Born and raised in Mexico City, Gómez-Peña moved to the USA in 1978. His work, which includes performance art, video, audio, installations, poetry, journalism, and cultural theory, explores cross-cultural issues, immigration, the politics of language, "extreme culture" and new technologies to the national radio news magazine all things considered, a writer for newspapers and magazines in the US and Mexico, and a contributing editor to the drama review (MIT). He has been described as "among the most significant of late-twentieth-century performance artists" (Village Voice) and "a peacemaker in the world's culture clash" (Vanity Fair).

Roberto Sifuentes
Roberto Sifuentes is an interdisciplinary artist whose work fuses charged cultural and political issues with a cutting edge pop culture aesthetic, often combining live performance with interactive technologies and video as a presentation medium. A founding member of La Pocha Nostra, Sifuentes has collaborated and performed with Guillermo Gómez-Peña and La Pocha throughout the United States, Europe and Latin America. Since 2001, Sifuentes has also been Artistic Director and Lecturer of The Trinity/La MaMa Performing Arts Program in New York.

La Pocha Nostra
Founded in 1993 by Guillermo Gómez-Peña, Roberto Sifuentes and Nola Mariano, La Pocha Nostra is an ever morphing trans-disciplinary arts organization based in San Francisco with branches and factions in many other cities and countries. With an international performance history that spans more than 500 events, La Pocha Nostra seeks to provide both a support network and forum for artists of various disciplines and ethnic backgrounds. La Pocha Nostra is neither an ensemble, nor a troupe, but more of a conceptual laboratory; a loose association of rebel artists thinking together, exchanging ideas, fears and aspirations and jumping into the abyss together.

“We provide a base for a loose network and forum of rebel artists from various disciplines, generations and ethnic backgrounds. If there is a common denominator, it is our desire to cross and erase dangerous borders including those between art and politics, art practice and theory, artist and spectator - ultimately to dissolve borders and myths of purity whether they be specific to culture, ethnicity, gender, language or metier”.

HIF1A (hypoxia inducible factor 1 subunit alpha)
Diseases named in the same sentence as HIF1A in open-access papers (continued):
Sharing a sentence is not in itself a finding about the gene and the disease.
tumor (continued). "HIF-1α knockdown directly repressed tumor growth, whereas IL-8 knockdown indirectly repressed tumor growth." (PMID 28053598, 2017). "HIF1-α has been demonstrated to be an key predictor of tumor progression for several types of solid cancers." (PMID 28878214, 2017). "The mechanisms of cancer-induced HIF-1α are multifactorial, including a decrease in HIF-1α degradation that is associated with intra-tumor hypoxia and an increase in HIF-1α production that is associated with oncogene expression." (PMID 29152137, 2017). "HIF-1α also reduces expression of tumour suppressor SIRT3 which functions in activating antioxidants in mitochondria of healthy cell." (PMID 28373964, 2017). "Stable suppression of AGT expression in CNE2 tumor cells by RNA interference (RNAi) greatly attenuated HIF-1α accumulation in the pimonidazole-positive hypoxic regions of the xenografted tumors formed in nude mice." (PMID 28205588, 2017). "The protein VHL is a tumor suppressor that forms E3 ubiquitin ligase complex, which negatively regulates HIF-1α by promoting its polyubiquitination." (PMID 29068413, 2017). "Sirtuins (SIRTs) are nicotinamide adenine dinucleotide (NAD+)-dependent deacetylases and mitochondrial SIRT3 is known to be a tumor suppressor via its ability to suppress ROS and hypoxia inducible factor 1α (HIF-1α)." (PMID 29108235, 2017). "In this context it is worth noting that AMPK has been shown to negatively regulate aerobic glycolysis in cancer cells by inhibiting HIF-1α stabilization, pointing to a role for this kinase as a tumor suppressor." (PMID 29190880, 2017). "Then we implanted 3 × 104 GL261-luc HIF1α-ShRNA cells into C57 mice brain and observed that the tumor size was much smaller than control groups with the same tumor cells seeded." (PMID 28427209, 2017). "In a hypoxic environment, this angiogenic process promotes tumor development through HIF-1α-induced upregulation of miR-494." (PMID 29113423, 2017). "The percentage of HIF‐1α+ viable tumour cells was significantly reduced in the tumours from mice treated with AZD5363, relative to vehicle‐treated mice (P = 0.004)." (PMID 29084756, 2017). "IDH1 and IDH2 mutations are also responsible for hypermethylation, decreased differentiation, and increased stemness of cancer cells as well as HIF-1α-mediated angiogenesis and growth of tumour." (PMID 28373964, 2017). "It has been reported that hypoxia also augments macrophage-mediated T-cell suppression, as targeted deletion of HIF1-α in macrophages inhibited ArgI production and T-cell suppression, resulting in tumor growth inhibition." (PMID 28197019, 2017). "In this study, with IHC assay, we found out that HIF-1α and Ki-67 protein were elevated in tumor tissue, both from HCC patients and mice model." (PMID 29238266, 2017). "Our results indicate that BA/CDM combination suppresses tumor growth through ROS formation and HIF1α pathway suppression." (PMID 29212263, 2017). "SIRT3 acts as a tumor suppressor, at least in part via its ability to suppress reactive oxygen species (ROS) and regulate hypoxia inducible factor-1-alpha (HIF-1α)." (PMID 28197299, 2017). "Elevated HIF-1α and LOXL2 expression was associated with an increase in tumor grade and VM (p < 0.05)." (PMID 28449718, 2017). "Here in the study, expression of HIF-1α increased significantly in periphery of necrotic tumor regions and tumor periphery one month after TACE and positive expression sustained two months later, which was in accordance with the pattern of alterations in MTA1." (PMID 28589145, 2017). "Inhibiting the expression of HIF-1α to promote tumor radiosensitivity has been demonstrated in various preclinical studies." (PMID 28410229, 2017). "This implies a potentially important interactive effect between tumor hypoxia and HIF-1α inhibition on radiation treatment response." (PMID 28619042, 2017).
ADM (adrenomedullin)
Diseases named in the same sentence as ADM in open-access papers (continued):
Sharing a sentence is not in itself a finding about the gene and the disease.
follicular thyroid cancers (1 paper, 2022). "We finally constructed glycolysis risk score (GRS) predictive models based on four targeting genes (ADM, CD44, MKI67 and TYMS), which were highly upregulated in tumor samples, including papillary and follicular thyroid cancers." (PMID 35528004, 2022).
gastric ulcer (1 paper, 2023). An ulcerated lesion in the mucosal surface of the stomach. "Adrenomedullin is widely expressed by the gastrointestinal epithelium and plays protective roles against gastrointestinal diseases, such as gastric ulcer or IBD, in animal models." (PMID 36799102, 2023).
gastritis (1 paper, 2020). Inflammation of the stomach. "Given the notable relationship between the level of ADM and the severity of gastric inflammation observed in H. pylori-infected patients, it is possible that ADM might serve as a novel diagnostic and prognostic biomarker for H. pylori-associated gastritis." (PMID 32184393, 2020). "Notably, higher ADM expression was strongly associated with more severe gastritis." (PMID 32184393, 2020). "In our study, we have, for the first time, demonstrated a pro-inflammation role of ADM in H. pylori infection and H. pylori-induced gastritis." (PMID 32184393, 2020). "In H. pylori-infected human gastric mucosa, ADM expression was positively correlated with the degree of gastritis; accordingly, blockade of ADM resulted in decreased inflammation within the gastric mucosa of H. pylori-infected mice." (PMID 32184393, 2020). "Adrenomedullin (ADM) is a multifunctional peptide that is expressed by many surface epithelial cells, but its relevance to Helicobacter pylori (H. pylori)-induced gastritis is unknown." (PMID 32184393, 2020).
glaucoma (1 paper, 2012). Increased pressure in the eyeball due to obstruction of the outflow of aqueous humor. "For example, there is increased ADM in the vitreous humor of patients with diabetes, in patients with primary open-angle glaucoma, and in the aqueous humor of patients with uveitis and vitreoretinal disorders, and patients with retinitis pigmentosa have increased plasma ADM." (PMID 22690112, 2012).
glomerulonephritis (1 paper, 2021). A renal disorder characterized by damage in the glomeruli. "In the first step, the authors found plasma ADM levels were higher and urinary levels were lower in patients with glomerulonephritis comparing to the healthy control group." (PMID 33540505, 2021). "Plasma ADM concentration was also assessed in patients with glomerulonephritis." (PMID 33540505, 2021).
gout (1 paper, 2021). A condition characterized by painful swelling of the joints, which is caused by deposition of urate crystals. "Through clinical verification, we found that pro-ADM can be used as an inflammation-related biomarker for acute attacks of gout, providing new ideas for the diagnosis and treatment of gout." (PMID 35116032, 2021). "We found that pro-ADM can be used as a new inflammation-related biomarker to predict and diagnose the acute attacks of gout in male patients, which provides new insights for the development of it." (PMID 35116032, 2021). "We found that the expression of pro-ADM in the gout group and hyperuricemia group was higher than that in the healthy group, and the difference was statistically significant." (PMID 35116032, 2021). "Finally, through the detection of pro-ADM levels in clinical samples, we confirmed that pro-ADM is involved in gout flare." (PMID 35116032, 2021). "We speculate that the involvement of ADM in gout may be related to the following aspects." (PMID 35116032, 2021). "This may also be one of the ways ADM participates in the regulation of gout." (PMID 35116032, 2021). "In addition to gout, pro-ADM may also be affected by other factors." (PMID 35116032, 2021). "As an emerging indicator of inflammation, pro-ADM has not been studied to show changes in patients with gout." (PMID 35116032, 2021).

The organisers

Queen Mary, University of London is a campus university in London's East End, only twenty minutes by tube from the city centre. Arts and Humanities research at Queen Mary is regarded as some of the very best in the UK. Drama at Queen Mary has a particular emphasis on live art, contemporary performance and theatre for social change.

East End Collaborations (EEC) responds to the professional development needs of graduates and emerging artists working with Live Art and based in London by offering information, advice and expertise and the opportunity to showcase work in an annual open submissions platform. East End Collaborations works collaboratively with Queen Mary, University of London and the Live Art Development Agency. EEC is financially assisted by Arts Council, England.

The Live Art Development Agency is the leading development organisation for Live Art in the UK and works in partnership with practitioners, venues and institutions on artist and programme initiatives. It develops strategies for increasing popular and critical awareness, provides practical information and advice, and offers opportunities for dialogue, debate, research and training.

Performance Studies International (PSi) is an international powerhouse of innovation for academics, artists and activists founded in 1997 to promote communication and exchange across the international field of performance studies.

PSi#12: Performing Rights 2005 is financially assisted by Arts Council England.